TenantNet Forum

Where tenants can seek help and help others



Rights as Co-Op renter

Public Housing (NYCHA), SRO, HUD, HPD, Mitchell Lama, Lofts, Coop/Condo

Moderator: TenantNet

Rights as Co-Op renter

Postby mh622 » Thu Feb 11, 2010 9:45 am

I am a renter in a co-op building and have an uncomfortable relationship with the co-op president. He has informed me that I have essentially no rights in the building. And, when maintenance people come to the apartment, he claims the right to enter without informing me. At one point I was in the shower, when he entered. In this case he claimed emergency work. Also, he has informed me that if I contact any other owners/tenants about issues with him or the apartment it is a form of harassment and he will proceed to have an eviction vote in the co-op board. Basically my question is, what are my basic rights as a renter in a co-op? My understanding of the co-op "presidential" rights are pretty unlimited and the harassment by him seems to be almost within his rights as a co-op member, whereas I am just a renter. Am I covered by the same rights as other normal renters in NYC? Thanks
mh622
 
Posts: 4
Joined: Mon Dec 29, 2008 12:33 pm

Postby TenantNet » Thu Feb 11, 2010 10:19 am

Lets get the terminology in order here. Are you a share holder in the coop? They are commonly called renters and the real renters are often called subtenants. Which are you?

And if you are a real renter (not a share-holder), is the unit rent stabilized? If not, was it RS prior to conversion and should it be rent stabilized? Were you a tenant before conversion?
The Tenant Network(tm) for Residential Tenants
Information from TenantNet is from experienced non-attorney tenant
activists and is not considered legal advice.

Subscribe to our Twitter Feed @TenantNet
TenantNet
 
Posts: 9302
Joined: Mon Jan 21, 2002 2:01 am
Location: New York City

Postby mh622 » Thu Feb 11, 2010 10:55 am

I am a real renter, and the apartment is not rent stabilized. I became a tenant post-conversion and I am not sure if the apartment was RS before the conversion or should be.
mh622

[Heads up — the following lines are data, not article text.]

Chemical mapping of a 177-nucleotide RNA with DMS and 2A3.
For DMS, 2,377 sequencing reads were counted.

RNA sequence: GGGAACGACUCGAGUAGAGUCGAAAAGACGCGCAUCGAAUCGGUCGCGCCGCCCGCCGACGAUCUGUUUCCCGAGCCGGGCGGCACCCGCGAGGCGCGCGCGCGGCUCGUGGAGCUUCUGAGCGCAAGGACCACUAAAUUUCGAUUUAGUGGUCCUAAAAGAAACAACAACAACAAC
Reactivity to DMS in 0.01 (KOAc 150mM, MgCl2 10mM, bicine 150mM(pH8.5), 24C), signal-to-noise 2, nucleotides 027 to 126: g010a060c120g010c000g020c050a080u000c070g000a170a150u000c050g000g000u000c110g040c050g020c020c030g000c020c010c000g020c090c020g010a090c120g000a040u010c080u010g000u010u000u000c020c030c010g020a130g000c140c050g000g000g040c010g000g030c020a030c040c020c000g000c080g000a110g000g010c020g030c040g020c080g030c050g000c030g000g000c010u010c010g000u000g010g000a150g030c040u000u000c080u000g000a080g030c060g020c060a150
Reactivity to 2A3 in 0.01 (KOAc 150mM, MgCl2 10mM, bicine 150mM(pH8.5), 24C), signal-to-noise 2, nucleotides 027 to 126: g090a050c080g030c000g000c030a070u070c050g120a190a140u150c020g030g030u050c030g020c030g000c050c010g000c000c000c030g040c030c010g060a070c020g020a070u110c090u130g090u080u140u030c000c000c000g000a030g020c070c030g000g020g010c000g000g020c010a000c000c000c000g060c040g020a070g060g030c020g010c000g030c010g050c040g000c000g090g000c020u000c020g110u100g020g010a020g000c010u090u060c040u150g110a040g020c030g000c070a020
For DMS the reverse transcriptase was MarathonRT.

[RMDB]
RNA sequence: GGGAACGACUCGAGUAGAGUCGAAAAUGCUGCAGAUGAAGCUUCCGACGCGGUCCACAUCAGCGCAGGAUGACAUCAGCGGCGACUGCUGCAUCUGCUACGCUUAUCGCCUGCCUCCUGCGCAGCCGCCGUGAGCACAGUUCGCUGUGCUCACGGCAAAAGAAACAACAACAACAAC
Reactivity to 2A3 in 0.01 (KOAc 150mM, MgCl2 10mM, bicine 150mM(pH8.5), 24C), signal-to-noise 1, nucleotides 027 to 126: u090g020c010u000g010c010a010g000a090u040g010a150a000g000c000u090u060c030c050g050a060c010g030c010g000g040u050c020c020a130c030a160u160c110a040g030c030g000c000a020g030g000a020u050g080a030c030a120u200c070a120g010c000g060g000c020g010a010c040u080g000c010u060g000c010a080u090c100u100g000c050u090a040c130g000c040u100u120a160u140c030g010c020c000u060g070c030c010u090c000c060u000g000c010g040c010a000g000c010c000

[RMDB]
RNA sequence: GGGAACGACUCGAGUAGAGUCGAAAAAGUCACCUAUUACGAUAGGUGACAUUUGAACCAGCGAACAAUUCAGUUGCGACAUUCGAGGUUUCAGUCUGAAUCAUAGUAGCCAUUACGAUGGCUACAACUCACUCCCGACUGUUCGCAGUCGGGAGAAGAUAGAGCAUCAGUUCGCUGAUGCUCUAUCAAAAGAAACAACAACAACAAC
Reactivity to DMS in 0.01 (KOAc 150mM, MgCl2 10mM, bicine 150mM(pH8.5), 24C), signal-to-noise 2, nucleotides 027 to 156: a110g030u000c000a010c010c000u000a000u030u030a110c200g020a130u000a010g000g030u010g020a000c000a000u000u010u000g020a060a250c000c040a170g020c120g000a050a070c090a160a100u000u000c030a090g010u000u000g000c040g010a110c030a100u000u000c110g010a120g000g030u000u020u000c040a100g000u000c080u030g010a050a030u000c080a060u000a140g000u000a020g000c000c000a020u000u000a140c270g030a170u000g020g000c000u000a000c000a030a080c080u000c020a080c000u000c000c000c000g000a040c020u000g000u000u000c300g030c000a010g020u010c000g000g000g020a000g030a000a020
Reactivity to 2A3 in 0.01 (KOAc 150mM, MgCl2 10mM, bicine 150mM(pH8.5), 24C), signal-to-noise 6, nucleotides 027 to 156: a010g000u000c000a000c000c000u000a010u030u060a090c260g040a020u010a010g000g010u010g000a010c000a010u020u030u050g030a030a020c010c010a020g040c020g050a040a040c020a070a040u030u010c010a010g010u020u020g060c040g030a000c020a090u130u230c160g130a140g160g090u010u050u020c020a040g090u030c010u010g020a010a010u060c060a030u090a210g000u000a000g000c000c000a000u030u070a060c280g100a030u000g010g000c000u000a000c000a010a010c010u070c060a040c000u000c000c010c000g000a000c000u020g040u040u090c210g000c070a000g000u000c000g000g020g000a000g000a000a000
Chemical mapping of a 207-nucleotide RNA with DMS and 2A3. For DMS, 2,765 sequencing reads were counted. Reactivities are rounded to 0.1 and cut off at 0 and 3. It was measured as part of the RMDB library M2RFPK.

Posts: 4
Joined: Mon Dec 29, 2008 12:33 pm

Postby TenantNet » Thu Feb 11, 2010 11:11 am

So your protections are based on the lease, not rent regulation. That gives you some rights. The right you would have are based in the non-regulatory laws, i.e., Real Property Law, Real Property Actions and Proceedings Law, Housing Maintenance Code and other such laws. Those laws often cover things like minimum building conditions, heat/hot water, pets, roommates and so on. You have no lease protection or rent protection.

Your actual landlord is the owner of the unit.

Landlords are able to enter a unit without advance written notice in cases of emergency. But it must be a real emergency. Was there a fire? Did a pipe burst? What happened? Did they knock to see if you were home? The facts of the situation would determine if the acted properly.

If you speak to others, that's not harassment in itself and might give you a claim of harassment if what they said was an attempt to threaten or intimidate you, but you should probably notify the real owner in writing (cert. mail RRR). And the co-op can't evict you ... only a court can. However the owner can decline to renew your lease when it comes up.
The Tenant Network(tm) for Residential Tenants
Information from TenantNet is from experienced non-attorney tenant
activists and is not considered legal advice.

Subscribe to our Twitter Feed @TenantNet
TenantNet
 
Posts: 9302
Joined: Mon Jan 21, 2002 2:01 am
Location: New York City

Postby mh622 » Thu Feb 11, 2010 11:16 am

Thanks so much for the information. This is a great resource.
mh622
 
Posts: 4
Joined: Mon Dec 29, 2008 12:33 pm


Return to Other NYC Housing Issues

Who is online

Users browsing this forum: No registered users and 2 guests

cron